The learning material at a university covers much more ground than you are used to from school. It is hardly ever possible to catch up on a semester's or two semesters' worth of material shortly before the exams. That is why you should keep your focus on the learning process right from the start. It is therefore important to take personal responsibility for succeeding in your studies. Even though the courses are governed by the study regulations, it is up to you to prepare the course material on your own and to register for exams. Well-organized study habits and good time management are essential.
Obviously, you should not talk on your cell phone in the lecture hall and it is better to eat your fast food meal afterwards. That said, how do you make your lecture visits as productive as possible?
First of all: be prepared. In the course outline, make sure you look over the material of the next lecture in advance in order to get an overall impression of the next meeting. The benefit of this is that the actual class becomes a repetition of the course material, helping you to better grasp the content. In preparing, you might even uncover a topic that you specifically want to address in the class itself.
Be as proactive as possible. Use the course to test any assumptions you might have from your own preparation. Moreover, listen attentively: Instructor comments like “important," “relevant to the exam" help guide the student's individual study plan and exam preparation. When taking notes, you should avoid recording the lecture in every detail; instead, add your own notes to the lecture notes. You can also take advantage of video recordings of lectures and e-learning offerings.
Do not hesitate to ask questions! If something is unclear to you, try asking for an alternative explanation. Not only is this good for your own learning process (and that of your fellow students, who did not speak up), but it also gives the lecturer important information on how to adapt the course to the needs of the students. Remember, the only "dumb questions" are the ones you do not ask..
After the lecture, be sure to review the material using the course handouts – if possible, within the next day. Refer to your notes to identify key takeaways. If you postpone the follow-up indefinitely, much of the knowledge will be lost. A brief run through is all it takes - besides, it is easier to motivate yourself for 10 minutes than for an hour.
Throughout the semester, consistently try to cross-reference lecture content and specifically review certain topics. If you get stuck, ask your classmates or instructors, or bring your questions to an upcoming class.
Learning is not a passive process. Being distracted in a lecture is not going to help you understand the material. The learning process covers different phases:
Understand: In the lecture, you will first receive basic information. You acquire understanding for what you hear from the lecturer, for example, through active reflection during the lecture and sensible note taking (with an identifiable theme). As an overview, you can create a mind map or write your own summary of the lecture content. There is also selected specialist literature to aid understanding.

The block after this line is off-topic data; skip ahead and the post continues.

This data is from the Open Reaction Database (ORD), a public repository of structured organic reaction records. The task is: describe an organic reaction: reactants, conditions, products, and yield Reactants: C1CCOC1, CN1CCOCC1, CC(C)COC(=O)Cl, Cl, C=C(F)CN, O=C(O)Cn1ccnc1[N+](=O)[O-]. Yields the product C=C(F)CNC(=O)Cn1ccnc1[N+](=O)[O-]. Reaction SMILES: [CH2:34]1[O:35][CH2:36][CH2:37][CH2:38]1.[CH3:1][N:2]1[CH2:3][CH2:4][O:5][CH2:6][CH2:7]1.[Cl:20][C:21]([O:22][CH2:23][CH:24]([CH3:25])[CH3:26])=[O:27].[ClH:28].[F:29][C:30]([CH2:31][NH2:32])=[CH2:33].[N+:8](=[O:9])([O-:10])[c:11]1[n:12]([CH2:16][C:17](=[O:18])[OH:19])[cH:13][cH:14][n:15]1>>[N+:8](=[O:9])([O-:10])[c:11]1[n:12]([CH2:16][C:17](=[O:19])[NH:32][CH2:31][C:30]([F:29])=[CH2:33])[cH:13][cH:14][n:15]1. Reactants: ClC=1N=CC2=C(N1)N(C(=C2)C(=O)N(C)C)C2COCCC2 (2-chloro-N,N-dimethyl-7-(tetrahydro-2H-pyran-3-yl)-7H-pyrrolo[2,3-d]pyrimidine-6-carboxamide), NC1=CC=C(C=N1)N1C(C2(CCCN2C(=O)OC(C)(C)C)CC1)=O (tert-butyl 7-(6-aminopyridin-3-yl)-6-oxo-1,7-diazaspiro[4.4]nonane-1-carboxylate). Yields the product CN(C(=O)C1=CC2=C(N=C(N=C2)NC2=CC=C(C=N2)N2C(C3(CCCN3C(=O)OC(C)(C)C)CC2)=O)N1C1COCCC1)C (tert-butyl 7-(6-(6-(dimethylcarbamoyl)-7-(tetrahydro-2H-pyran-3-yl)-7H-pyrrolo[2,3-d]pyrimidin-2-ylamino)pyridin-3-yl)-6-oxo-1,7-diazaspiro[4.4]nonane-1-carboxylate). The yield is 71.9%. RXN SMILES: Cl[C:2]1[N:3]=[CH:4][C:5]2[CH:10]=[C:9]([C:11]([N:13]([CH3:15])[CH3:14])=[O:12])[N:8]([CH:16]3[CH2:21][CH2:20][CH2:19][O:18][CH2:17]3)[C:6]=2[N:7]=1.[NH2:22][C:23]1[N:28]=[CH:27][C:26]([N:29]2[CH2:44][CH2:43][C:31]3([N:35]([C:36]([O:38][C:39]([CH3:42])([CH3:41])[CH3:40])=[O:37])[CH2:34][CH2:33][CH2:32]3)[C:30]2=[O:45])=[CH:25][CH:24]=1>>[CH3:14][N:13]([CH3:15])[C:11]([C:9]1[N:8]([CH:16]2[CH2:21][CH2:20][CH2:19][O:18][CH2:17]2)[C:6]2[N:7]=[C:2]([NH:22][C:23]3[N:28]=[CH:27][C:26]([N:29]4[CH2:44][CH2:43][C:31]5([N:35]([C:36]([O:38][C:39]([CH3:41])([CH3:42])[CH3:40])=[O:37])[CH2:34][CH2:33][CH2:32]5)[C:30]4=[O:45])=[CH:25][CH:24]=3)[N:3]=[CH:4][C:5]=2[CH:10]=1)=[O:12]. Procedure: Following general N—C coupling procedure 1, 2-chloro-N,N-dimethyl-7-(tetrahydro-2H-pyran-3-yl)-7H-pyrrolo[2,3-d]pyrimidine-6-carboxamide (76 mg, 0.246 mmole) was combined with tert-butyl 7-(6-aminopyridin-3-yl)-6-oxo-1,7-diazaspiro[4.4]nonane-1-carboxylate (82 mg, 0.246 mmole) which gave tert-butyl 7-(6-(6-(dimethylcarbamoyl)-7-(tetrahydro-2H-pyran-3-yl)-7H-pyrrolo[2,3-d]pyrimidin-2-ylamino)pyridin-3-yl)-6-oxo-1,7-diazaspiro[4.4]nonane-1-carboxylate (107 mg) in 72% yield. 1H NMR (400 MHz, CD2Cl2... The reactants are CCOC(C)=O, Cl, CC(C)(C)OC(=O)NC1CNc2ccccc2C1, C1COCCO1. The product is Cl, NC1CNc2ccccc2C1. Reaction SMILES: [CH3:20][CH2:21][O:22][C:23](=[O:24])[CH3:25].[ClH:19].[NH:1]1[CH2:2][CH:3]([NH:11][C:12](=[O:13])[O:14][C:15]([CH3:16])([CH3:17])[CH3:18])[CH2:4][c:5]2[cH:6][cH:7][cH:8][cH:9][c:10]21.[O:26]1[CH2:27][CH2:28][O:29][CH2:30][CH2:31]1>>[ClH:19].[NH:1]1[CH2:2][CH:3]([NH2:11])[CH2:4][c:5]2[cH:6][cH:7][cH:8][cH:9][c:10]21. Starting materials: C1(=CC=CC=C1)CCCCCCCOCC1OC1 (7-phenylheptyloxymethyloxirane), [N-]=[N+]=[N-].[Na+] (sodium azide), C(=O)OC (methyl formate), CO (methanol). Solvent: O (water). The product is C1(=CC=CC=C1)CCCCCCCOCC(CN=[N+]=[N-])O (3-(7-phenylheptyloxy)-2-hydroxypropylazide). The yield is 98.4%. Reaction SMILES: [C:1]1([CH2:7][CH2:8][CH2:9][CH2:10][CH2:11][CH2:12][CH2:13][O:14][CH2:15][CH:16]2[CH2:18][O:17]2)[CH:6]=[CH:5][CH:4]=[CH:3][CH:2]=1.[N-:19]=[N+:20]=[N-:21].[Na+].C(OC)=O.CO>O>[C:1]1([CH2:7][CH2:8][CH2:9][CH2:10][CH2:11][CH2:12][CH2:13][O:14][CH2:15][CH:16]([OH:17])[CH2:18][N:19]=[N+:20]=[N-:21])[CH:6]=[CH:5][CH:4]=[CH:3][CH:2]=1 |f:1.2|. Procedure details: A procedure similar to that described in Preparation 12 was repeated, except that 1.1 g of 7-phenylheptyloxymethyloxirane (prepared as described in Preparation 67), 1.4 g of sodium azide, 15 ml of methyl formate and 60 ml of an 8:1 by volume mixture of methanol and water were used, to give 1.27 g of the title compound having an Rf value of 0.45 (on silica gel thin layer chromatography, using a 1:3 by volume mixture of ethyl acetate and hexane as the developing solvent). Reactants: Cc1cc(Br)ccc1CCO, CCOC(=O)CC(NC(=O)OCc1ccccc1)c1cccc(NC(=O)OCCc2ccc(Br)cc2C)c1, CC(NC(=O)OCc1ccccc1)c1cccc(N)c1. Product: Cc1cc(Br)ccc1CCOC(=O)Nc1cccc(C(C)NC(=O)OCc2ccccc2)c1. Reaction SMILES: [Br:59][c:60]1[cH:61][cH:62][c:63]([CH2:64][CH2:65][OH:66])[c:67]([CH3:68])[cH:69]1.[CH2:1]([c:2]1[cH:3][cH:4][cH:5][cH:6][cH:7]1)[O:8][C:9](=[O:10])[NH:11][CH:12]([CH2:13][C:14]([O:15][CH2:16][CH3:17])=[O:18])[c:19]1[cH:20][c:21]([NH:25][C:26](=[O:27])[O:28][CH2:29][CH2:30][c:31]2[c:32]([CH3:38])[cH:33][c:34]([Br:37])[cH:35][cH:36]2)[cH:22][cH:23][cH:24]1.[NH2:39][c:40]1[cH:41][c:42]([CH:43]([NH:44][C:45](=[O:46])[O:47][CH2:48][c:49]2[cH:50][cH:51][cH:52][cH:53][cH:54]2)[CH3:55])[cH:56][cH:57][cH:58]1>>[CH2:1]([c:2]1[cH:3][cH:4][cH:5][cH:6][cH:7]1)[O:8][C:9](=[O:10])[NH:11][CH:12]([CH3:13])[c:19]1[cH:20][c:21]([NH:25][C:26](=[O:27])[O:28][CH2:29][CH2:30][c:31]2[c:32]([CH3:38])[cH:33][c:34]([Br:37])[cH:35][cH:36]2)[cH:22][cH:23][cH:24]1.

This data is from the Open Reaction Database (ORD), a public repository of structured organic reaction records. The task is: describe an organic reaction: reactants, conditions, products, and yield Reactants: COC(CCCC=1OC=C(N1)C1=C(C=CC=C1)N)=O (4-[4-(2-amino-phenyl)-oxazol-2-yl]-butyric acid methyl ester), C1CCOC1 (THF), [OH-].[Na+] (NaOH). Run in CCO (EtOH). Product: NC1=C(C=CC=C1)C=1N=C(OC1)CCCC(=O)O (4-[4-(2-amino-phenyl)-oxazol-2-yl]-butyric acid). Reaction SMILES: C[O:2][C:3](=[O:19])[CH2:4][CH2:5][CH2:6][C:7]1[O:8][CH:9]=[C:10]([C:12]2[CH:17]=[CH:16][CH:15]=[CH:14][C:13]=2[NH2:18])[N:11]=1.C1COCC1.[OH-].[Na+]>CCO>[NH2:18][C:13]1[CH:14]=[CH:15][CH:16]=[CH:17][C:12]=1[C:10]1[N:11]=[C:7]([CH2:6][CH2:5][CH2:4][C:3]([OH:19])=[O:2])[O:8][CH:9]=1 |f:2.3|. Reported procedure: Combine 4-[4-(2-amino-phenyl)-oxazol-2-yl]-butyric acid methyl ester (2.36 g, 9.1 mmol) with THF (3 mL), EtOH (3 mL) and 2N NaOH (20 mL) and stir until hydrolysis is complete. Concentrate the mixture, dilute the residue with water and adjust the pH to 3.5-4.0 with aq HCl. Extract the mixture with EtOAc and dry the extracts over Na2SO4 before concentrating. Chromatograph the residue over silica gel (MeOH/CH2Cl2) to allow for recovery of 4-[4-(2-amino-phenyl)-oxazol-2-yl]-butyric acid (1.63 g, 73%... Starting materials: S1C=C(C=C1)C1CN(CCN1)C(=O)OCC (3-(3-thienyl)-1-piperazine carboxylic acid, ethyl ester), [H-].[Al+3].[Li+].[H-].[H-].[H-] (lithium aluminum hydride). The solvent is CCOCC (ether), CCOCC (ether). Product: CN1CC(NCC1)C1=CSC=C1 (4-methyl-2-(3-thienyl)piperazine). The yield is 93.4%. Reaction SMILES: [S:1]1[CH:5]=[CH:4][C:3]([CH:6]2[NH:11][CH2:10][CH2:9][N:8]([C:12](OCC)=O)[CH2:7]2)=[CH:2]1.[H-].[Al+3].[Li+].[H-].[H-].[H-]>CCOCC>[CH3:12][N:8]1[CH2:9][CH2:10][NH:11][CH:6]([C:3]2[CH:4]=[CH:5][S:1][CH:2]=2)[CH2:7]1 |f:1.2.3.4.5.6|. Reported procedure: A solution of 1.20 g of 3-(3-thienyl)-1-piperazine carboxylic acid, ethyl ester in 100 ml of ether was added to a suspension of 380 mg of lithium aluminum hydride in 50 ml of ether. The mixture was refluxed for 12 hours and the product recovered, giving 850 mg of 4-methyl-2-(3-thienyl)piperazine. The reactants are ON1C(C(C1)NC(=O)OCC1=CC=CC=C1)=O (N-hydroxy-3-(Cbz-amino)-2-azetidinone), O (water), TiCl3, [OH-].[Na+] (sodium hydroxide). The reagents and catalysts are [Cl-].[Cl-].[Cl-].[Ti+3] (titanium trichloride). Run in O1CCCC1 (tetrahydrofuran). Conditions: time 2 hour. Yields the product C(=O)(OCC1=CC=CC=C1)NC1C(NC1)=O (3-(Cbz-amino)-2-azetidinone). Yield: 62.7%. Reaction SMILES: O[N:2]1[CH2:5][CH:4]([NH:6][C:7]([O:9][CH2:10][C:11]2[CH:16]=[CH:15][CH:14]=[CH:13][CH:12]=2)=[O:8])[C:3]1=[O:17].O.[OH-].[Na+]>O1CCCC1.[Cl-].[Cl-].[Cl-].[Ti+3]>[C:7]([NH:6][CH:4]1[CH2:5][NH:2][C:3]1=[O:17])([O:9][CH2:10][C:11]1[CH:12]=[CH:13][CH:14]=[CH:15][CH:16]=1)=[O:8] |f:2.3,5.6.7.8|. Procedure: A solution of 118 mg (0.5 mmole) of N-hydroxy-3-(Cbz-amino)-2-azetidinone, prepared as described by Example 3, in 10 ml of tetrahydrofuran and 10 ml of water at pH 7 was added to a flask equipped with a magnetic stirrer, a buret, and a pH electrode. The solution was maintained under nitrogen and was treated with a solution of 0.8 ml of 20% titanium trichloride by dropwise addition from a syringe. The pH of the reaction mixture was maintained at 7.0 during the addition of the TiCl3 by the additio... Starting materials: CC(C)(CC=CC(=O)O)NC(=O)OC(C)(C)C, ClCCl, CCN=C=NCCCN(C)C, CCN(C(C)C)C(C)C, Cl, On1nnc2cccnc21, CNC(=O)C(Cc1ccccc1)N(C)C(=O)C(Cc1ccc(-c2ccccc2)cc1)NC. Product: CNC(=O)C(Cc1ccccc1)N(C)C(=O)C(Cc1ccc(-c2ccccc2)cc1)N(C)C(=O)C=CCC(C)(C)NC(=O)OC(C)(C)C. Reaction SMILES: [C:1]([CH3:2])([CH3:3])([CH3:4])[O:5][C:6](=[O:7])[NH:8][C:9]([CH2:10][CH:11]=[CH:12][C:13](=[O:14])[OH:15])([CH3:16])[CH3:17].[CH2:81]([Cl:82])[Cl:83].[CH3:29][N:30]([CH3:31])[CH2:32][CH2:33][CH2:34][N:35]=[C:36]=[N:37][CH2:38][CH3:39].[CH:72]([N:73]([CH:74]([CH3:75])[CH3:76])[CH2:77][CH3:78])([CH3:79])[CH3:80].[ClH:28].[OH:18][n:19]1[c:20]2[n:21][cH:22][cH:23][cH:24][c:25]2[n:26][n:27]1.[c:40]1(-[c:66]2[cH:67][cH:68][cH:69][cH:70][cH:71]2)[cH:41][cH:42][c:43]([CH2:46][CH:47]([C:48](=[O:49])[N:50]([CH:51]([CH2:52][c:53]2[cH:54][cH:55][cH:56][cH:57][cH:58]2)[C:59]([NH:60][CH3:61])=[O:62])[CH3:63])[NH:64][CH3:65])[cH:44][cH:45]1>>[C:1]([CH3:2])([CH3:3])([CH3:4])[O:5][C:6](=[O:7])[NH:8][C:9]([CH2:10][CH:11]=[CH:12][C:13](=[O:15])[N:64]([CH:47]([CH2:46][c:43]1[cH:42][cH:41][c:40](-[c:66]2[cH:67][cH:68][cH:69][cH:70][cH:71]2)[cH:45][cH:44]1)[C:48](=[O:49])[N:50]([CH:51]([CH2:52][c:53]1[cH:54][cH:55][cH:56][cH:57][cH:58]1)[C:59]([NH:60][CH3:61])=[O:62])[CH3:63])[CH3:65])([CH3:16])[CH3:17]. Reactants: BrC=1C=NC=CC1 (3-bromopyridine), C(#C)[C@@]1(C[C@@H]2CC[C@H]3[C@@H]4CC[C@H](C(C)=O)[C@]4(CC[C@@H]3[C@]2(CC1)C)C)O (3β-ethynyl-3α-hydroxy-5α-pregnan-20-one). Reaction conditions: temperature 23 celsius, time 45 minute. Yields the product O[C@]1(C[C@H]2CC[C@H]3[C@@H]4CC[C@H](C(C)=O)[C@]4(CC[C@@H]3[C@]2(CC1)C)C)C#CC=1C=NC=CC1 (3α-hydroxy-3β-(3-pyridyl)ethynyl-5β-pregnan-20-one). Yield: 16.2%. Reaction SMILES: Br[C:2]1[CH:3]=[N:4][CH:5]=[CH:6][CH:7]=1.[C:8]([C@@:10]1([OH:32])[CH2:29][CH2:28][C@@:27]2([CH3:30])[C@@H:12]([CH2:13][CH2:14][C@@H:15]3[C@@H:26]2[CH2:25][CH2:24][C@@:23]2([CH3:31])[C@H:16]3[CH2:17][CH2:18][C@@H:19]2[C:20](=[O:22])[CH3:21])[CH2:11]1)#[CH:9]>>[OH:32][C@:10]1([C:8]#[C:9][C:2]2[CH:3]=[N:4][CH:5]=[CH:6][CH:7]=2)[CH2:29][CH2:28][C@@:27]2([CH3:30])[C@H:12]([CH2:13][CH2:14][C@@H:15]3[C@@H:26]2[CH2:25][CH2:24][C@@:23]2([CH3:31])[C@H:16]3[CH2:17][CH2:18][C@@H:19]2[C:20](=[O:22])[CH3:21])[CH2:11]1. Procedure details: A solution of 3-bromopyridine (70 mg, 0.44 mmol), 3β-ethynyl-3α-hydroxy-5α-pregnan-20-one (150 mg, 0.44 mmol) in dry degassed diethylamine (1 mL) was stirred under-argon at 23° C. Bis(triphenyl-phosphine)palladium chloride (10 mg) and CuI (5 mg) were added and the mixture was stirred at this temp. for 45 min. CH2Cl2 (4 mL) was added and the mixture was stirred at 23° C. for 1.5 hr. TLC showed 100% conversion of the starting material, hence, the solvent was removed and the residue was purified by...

Retain: Understanding and retaining information are two different things. So that you can retain and apply what you have understood in the longer term, you should first review the material at shorter intervals, and later at longer intervals. Share your freshly acquired knowledge with your peers and ask for critical feedback. This permanent repetition and consolidation is important, for otherwise you will forget the knowledge you acquired and have to start from scratch before the exams.
Apply: This is the last step in the learning process. It is here that you can tell if you really understood the material or just memorized bits and pieces. Come up with practical linkages, work through practice exams on your own or simulate an exam situation. Share your knowledge with a person who is unfamiliar with the subject and try to answer their questions as concisely as possible.
Learning independently or with others
Whether you prefer to work on your own or in a study group is entirely up to you. The big advantage of a well-structured study group is that time-consuming tasks (e.g. a lot of literature review) can be divided up within the group. Moreover, a group sets a certain pace for the work, which promotes a process of continuous learning. In a study group, you also train key skills such as the ability to work in a team, including how to moderate, discuss, and present your arguments. You can work on your oral skills, which, as a preparatory exercise for presentations or oral exams, can lead to less exam stress.
Certainly, it is tempting to have someone in your study group with a great deal of knowledge. However, you also run the risk of relying too much on a single individual. You can only use later whatever you have first learned on your own. Try to distribute the tasks in the group as equitably as possible and immediately address any disagreements to prevent tensions from arising.
Many students have difficulties with oral examinations, as this type of exam is unfamiliar from their time at school. Sometimes you may also feel that the assessment of your own exam performance is unfair. Often, the problem is not with the examiner, but rather the student's inability to adequately express themselves. In the oral examination, it is not enough to know about a particular subject. You also need to be able to present this knowledge verbally in a persuasive manner. The examiner is only able to evaluate what you say, not what you might otherwise know. To make the best impression, you should therefore polish your rhetorical skills during your studies.